In the same way that a pre-flight drink is often a good idea, who wouldn’t appreciate the sedating effects of a solid indica-based edible taken just before a 14-hour flight, or a quick smoke to take the edge off before spending five hours cross-country with a screaming baby? Because we’re dreaming big: These would be dedicated spaces separate from cigarette-smoking lounges and bars, with state-of-the-art air filters, entertainment and snacks. Imagine how much better those long layovers would suddenly be, too, especially augmented by video game consoles, constantly streaming movies and other fun distractions, along with Coaster Call-type pagers pre-set for your flight’s boarding time.


We will have expanded experiential entertainment.

Escape rooms have long been a regular go-to for folks looking to challenge their cannabis-enhanced (or -ad- dled) brains, but that’s just the beginning. Picture adult play-places packed with interactive amusements, from comfy couches sporting virtual-reality stations to sensory-enhancing rooms à la Narnia—just open a door and prepare to be blown away by the augment- ed-reality activities, similar to the Pokemon Go phenom, but with pot and a safe spot in which to wander.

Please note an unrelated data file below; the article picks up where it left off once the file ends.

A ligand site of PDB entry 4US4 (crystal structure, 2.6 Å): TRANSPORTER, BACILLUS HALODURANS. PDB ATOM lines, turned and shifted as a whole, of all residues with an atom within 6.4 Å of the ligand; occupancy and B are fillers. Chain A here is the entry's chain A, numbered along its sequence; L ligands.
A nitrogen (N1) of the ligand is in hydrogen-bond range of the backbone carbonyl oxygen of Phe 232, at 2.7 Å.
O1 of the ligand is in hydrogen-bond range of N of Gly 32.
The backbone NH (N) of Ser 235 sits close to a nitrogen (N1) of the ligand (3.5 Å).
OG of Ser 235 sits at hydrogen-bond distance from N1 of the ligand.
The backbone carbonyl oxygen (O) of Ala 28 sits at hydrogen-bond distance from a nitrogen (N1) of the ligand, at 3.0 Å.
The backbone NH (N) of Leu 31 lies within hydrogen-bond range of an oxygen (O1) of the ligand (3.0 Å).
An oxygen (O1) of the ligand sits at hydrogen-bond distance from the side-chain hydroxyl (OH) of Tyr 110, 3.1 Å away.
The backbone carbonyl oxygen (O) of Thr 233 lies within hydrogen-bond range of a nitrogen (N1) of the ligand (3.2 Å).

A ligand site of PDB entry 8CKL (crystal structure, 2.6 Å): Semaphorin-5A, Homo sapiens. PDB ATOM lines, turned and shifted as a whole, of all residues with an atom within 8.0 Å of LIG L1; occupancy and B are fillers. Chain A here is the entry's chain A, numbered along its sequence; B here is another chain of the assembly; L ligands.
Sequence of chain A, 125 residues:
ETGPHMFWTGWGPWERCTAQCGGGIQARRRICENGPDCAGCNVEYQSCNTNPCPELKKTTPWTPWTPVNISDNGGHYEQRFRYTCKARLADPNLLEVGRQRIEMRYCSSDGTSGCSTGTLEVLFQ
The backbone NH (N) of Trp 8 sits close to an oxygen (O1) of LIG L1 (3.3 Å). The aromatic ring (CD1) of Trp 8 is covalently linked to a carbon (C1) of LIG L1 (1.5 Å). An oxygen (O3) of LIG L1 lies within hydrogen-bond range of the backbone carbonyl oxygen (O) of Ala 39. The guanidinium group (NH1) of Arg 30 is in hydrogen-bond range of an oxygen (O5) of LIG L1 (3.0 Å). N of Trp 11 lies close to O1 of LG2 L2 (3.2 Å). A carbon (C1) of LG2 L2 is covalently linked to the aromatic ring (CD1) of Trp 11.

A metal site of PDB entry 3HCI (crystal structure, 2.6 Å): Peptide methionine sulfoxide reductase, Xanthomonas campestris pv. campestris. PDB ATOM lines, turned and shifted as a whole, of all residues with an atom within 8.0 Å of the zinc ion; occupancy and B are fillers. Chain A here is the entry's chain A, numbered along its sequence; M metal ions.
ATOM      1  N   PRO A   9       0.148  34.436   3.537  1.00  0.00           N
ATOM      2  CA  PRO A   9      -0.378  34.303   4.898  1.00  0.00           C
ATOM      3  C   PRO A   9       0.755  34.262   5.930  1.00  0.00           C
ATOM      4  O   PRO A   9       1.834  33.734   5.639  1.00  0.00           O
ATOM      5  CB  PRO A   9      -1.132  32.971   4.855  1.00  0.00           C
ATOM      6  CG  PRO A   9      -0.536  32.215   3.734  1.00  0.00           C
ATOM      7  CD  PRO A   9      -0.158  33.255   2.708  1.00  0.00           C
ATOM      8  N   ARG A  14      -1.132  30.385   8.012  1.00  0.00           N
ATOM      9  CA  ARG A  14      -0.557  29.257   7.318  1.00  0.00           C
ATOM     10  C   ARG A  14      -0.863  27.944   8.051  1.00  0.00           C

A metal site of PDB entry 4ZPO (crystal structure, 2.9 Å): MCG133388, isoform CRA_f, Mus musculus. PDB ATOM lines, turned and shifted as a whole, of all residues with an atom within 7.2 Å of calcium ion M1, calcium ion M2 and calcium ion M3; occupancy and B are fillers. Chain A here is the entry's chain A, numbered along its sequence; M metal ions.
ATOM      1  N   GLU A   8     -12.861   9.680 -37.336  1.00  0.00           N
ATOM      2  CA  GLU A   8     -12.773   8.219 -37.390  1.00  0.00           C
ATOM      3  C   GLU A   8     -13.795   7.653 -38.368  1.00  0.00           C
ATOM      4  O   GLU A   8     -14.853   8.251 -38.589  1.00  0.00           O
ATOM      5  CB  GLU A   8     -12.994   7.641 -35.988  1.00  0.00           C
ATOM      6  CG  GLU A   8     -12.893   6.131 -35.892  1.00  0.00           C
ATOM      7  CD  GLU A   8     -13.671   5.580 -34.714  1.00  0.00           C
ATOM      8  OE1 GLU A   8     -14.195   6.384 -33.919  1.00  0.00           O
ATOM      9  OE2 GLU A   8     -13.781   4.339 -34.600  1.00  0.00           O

We will have AI devoted to assessing and serving cannabis products.

While some progress has been made in machine-rolled joints and computer programs that suss out the best strains for specific medical conditions, the ideal AI-enhanced cannabis experience would involve smartphone software that accesses the same information you al- ready input on your phone’s health app—age, gender, height, weight. The AI’s biometrics would read your fingerprint and also your current state (high heart rate indicating anxiety, low metabolic rate) and then make recommendations for the cannabis experience that would best address your current physical and headspace. The app would also interact with your vaporizer, auto-dos-
ing to ensure an exact and intentional serving size.

Of course this is just a taste of what we’re dreaming about. As fast as we can picture it, cannabis entrepreneurs are looking for ways to make it happen—so here’s to a time very soon where our high hopes meet the real weed world.